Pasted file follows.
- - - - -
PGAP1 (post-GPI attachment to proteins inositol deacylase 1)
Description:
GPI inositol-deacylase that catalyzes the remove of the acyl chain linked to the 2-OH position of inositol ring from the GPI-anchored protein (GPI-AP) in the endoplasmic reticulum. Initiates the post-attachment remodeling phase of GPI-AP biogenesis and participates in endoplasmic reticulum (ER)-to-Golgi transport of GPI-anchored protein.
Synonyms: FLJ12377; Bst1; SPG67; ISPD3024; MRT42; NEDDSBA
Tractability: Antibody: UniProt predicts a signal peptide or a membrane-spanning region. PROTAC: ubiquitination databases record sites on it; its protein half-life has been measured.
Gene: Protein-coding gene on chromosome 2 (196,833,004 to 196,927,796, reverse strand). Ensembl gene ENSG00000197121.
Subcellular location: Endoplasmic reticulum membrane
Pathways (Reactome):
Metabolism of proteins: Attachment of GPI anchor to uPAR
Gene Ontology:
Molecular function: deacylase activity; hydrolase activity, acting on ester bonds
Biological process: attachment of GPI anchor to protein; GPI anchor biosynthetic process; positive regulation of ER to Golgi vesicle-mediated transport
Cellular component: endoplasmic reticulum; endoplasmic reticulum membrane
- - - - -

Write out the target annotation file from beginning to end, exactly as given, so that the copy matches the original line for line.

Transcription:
PGAP1 (post-GPI attachment to proteins inositol deacylase 1)
Description:
GPI inositol-deacylase that catalyzes the remove of the acyl chain linked to the 2-OH position of inositol ring from the GPI-anchored protein (GPI-AP) in the endoplasmic reticulum. Initiates the post-attachment remodeling phase of GPI-AP biogenesis and participates in endoplasmic reticulum (ER)-to-Golgi transport of GPI-anchored protein.
Synonyms: FLJ12377; Bst1; SPG67; ISPD3024; MRT42; NEDDSBA
Tractability: Antibody: UniProt predicts a signal peptide or a membrane-spanning region. PROTAC: ubiquitination databases record sites on it; its protein half-life has been measured.
Gene: Protein-coding gene on chromosome 2 (196,833,004 to 196,927,796, reverse strand). Ensembl gene ENSG00000197121.
Subcellular location: Endoplasmic reticulum membrane
Pathways (Reactome):
Metabolism of proteins: Attachment of GPI anchor to uPAR
Gene Ontology:
Molecular function: deacylase activity; hydrolase activity, acting on ester bonds
Biological process: attachment of GPI anchor to protein; GPI anchor biosynthetic process; positive regulation of ER to Golgi vesicle-mediated transport
Cellular component: endoplasmic reticulum; endoplasmic reticulum membrane